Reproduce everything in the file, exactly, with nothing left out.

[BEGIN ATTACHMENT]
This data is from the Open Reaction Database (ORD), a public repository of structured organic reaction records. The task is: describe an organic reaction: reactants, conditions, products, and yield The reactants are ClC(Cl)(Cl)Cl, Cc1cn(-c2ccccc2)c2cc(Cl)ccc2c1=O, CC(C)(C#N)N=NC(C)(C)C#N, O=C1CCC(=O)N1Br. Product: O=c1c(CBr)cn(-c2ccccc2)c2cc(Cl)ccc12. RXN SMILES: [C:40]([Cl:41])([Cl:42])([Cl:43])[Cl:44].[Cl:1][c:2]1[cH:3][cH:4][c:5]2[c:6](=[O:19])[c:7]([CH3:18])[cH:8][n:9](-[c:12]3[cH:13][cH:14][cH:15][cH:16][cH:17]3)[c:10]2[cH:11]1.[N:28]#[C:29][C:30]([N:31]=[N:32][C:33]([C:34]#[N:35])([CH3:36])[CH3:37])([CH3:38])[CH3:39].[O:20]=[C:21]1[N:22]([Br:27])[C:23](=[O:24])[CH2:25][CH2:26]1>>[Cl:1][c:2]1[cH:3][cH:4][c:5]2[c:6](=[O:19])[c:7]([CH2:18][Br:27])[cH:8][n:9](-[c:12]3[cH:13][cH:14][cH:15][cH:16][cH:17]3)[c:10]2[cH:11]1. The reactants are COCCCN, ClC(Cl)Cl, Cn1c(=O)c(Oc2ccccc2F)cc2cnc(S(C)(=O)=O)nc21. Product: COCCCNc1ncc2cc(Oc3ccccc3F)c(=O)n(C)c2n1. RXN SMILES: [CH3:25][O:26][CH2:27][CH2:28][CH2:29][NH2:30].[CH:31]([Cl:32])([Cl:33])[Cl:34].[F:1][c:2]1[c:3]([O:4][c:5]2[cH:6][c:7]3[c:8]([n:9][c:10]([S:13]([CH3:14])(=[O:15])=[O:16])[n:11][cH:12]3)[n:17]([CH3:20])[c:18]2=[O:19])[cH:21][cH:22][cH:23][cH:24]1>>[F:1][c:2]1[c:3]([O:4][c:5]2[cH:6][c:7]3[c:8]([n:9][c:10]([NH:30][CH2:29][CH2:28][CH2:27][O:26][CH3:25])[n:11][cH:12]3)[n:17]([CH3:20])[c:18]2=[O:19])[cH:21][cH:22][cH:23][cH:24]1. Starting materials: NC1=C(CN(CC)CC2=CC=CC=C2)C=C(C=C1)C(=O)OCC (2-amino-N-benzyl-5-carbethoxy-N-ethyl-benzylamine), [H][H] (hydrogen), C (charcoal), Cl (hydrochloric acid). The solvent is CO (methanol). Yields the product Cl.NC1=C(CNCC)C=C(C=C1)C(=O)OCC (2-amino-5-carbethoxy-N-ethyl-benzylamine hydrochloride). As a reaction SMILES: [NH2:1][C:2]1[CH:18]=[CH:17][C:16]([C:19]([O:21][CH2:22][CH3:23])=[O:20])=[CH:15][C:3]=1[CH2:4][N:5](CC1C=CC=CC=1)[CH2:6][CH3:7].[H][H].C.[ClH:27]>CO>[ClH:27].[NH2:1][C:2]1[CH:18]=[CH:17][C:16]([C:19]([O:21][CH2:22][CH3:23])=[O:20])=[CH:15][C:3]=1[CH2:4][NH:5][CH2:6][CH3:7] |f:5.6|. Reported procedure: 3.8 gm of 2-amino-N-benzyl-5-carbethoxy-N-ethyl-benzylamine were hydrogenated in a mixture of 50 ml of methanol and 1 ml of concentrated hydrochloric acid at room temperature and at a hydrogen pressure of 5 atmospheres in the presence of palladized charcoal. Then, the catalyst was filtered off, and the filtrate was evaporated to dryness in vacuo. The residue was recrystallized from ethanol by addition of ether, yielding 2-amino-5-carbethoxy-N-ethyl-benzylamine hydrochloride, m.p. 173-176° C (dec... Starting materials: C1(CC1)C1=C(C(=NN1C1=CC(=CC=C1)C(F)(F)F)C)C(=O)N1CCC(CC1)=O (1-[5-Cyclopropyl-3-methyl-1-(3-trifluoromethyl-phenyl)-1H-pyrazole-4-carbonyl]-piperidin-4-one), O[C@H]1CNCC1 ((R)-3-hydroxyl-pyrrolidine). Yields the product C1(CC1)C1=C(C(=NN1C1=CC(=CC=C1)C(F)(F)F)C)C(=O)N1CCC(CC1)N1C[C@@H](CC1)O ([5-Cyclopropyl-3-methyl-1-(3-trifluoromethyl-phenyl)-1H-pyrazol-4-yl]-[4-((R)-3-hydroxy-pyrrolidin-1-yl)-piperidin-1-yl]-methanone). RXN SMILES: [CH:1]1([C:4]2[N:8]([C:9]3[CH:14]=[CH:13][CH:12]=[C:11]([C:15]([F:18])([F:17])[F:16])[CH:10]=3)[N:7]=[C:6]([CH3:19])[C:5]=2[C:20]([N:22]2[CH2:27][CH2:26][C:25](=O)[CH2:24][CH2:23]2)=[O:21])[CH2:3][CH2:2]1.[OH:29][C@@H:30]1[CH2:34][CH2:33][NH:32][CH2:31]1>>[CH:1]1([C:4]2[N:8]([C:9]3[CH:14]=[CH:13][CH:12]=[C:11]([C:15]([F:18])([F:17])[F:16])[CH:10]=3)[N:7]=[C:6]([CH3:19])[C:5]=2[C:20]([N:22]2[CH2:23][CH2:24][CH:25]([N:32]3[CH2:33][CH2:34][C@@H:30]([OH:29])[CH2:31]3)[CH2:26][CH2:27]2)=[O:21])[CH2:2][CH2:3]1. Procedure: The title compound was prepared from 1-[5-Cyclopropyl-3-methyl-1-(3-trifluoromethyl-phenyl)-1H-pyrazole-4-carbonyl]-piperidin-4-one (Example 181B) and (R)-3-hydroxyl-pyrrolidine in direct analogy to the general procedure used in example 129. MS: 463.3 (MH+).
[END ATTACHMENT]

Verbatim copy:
This data is from the Open Reaction Database (ORD), a public repository of structured organic reaction records. The task is: describe an organic reaction: reactants, conditions, products, and yield The reactants are ClC(Cl)(Cl)Cl, Cc1cn(-c2ccccc2)c2cc(Cl)ccc2c1=O, CC(C)(C#N)N=NC(C)(C)C#N, O=C1CCC(=O)N1Br. Product: O=c1c(CBr)cn(-c2ccccc2)c2cc(Cl)ccc12. RXN SMILES: [C:40]([Cl:41])([Cl:42])([Cl:43])[Cl:44].[Cl:1][c:2]1[cH:3][cH:4][c:5]2[c:6](=[O:19])[c:7]([CH3:18])[cH:8][n:9](-[c:12]3[cH:13][cH:14][cH:15][cH:16][cH:17]3)[c:10]2[cH:11]1.[N:28]#[C:29][C:30]([N:31]=[N:32][C:33]([C:34]#[N:35])([CH3:36])[CH3:37])([CH3:38])[CH3:39].[O:20]=[C:21]1[N:22]([Br:27])[C:23](=[O:24])[CH2:25][CH2:26]1>>[Cl:1][c:2]1[cH:3][cH:4][c:5]2[c:6](=[O:19])[c:7]([CH2:18][Br:27])[cH:8][n:9](-[c:12]3[cH:13][cH:14][cH:15][cH:16][cH:17]3)[c:10]2[cH:11]1. The reactants are COCCCN, ClC(Cl)Cl, Cn1c(=O)c(Oc2ccccc2F)cc2cnc(S(C)(=O)=O)nc21. Product: COCCCNc1ncc2cc(Oc3ccccc3F)c(=O)n(C)c2n1. RXN SMILES: [CH3:25][O:26][CH2:27][CH2:28][CH2:29][NH2:30].[CH:31]([Cl:32])([Cl:33])[Cl:34].[F:1][c:2]1[c:3]([O:4][c:5]2[cH:6][c:7]3[c:8]([n:9][c:10]([S:13]([CH3:14])(=[O:15])=[O:16])[n:11][cH:12]3)[n:17]([CH3:20])[c:18]2=[O:19])[cH:21][cH:22][cH:23][cH:24]1>>[F:1][c:2]1[c:3]([O:4][c:5]2[cH:6][c:7]3[c:8]([n:9][c:10]([NH:30][CH2:29][CH2:28][CH2:27][O:26][CH3:25])[n:11][cH:12]3)[n:17]([CH3:20])[c:18]2=[O:19])[cH:21][cH:22][cH:23][cH:24]1. Starting materials: NC1=C(CN(CC)CC2=CC=CC=C2)C=C(C=C1)C(=O)OCC (2-amino-N-benzyl-5-carbethoxy-N-ethyl-benzylamine), [H][H] (hydrogen), C (charcoal), Cl (hydrochloric acid). The solvent is CO (methanol). Yields the product Cl.NC1=C(CNCC)C=C(C=C1)C(=O)OCC (2-amino-5-carbethoxy-N-ethyl-benzylamine hydrochloride). As a reaction SMILES: [NH2:1][C:2]1[CH:18]=[CH:17][C:16]([C:19]([O:21][CH2:22][CH3:23])=[O:20])=[CH:15][C:3]=1[CH2:4][N:5](CC1C=CC=CC=1)[CH2:6][CH3:7].[H][H].C.[ClH:27]>CO>[ClH:27].[NH2:1][C:2]1[CH:18]=[CH:17][C:16]([C:19]([O:21][CH2:22][CH3:23])=[O:20])=[CH:15][C:3]=1[CH2:4][NH:5][CH2:6][CH3:7] |f:5.6|. Reported procedure: 3.8 gm of 2-amino-N-benzyl-5-carbethoxy-N-ethyl-benzylamine were hydrogenated in a mixture of 50 ml of methanol and 1 ml of concentrated hydrochloric acid at room temperature and at a hydrogen pressure of 5 atmospheres in the presence of palladized charcoal. Then, the catalyst was filtered off, and the filtrate was evaporated to dryness in vacuo. The residue was recrystallized from ethanol by addition of ether, yielding 2-amino-5-carbethoxy-N-ethyl-benzylamine hydrochloride, m.p. 173-176° C (dec... Starting materials: C1(CC1)C1=C(C(=NN1C1=CC(=CC=C1)C(F)(F)F)C)C(=O)N1CCC(CC1)=O (1-[5-Cyclopropyl-3-methyl-1-(3-trifluoromethyl-phenyl)-1H-pyrazole-4-carbonyl]-piperidin-4-one), O[C@H]1CNCC1 ((R)-3-hydroxyl-pyrrolidine). Yields the product C1(CC1)C1=C(C(=NN1C1=CC(=CC=C1)C(F)(F)F)C)C(=O)N1CCC(CC1)N1C[C@@H](CC1)O ([5-Cyclopropyl-3-methyl-1-(3-trifluoromethyl-phenyl)-1H-pyrazol-4-yl]-[4-((R)-3-hydroxy-pyrrolidin-1-yl)-piperidin-1-yl]-methanone). RXN SMILES: [CH:1]1([C:4]2[N:8]([C:9]3[CH:14]=[CH:13][CH:12]=[C:11]([C:15]([F:18])([F:17])[F:16])[CH:10]=3)[N:7]=[C:6]([CH3:19])[C:5]=2[C:20]([N:22]2[CH2:27][CH2:26][C:25](=O)[CH2:24][CH2:23]2)=[O:21])[CH2:3][CH2:2]1.[OH:29][C@@H:30]1[CH2:34][CH2:33][NH:32][CH2:31]1>>[CH:1]1([C:4]2[N:8]([C:9]3[CH:14]=[CH:13][CH:12]=[C:11]([C:15]([F:18])([F:17])[F:16])[CH:10]=3)[N:7]=[C:6]([CH3:19])[C:5]=2[C:20]([N:22]2[CH2:23][CH2:24][CH:25]([N:32]3[CH2:33][CH2:34][C@@H:30]([OH:29])[CH2:31]3)[CH2:26][CH2:27]2)=[O:21])[CH2:2][CH2:3]1. Procedure: The title compound was prepared from 1-[5-Cyclopropyl-3-methyl-1-(3-trifluoromethyl-phenyl)-1H-pyrazole-4-carbonyl]-piperidin-4-one (Example 181B) and (R)-3-hydroxyl-pyrrolidine in direct analogy to the general procedure used in example 129. MS: 463.3 (MH+).